Tabriz dances around it a bit in her discussion of stereotypes, but designer Rebecca Rolfe tries to sidestep a direct question about gender in tech by bringing up a “hilarious” anecdote about bathroom lines. When asked “What’s been the biggest challenge you’ve faced being a woman in tech?” she replies, “There are definitely talented women on the Chrome security team, which is great. There is one detail about working in tech that has always surprised me: bathroom lines! A lot of times, the guys have to wait in line. It sounds ridiculous, but on the day that I head to the restroom and there’s an equal number of men and women lined up outside the doors, I am going to jump for joy.” Which is the interview equivalent of saying “Oh look, a distraction!” She answers a direct question with a sidestep about there being talented women on her team, which is awesome, but definitely not the answer to the question she was asked. Then in her attempt to distract from the question with her discussion of the bathroom lines, she actually presents a grim reality—that the stereotypical “bathroom line” problem is reversed at Google, where there are so many more men than women that the men (who have the advantage of not needing as many stalls and thus can usually make quicker escapes) are actually the ones tapping their feet in impatience while they wonder if their bladders can actually explode. (In case you’re wondering, about 30% of Google’s employees are female, and in the “tech” part of Google only about 27% of employees are female, which helps explain the bathroom disparity.).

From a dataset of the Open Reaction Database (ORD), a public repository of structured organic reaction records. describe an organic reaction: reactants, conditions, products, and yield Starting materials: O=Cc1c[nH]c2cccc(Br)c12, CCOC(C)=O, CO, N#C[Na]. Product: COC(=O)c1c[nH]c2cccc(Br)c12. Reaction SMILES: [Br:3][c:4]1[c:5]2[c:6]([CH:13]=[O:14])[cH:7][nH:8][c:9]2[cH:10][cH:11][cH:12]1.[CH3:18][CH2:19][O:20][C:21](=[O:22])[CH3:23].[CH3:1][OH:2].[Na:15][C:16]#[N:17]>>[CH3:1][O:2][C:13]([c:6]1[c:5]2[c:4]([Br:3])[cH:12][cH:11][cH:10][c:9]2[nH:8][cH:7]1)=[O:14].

And some of the information in the article sounds like it came out of an OkCupid profile. We find out that Elisabeth Moran enjoys tennis, that Emily Stark likes to bake pies, and that Parisa Tabriz personally chose the title “Security Princess” because it added a sense of “whimsy” to her job. I literally cannot remember the last time any male tech figure was asked about his hobbies in a profile, or showed concern for how much whimsy was involved in his job description and asked to be addressed as the Engineering Dauphin. On the one hand, this might be a positive sign, where we are humanizing the tech industry, adding some arts and humanities back into the sciences, and showing more concern for employees as being whole beings. On the other hand, it might be a sign that we don’t take the jobs of women as seriously as we do the jobs of men, and therefore are more likely to want to peek behind the curtain of their employment to see what they “really” do.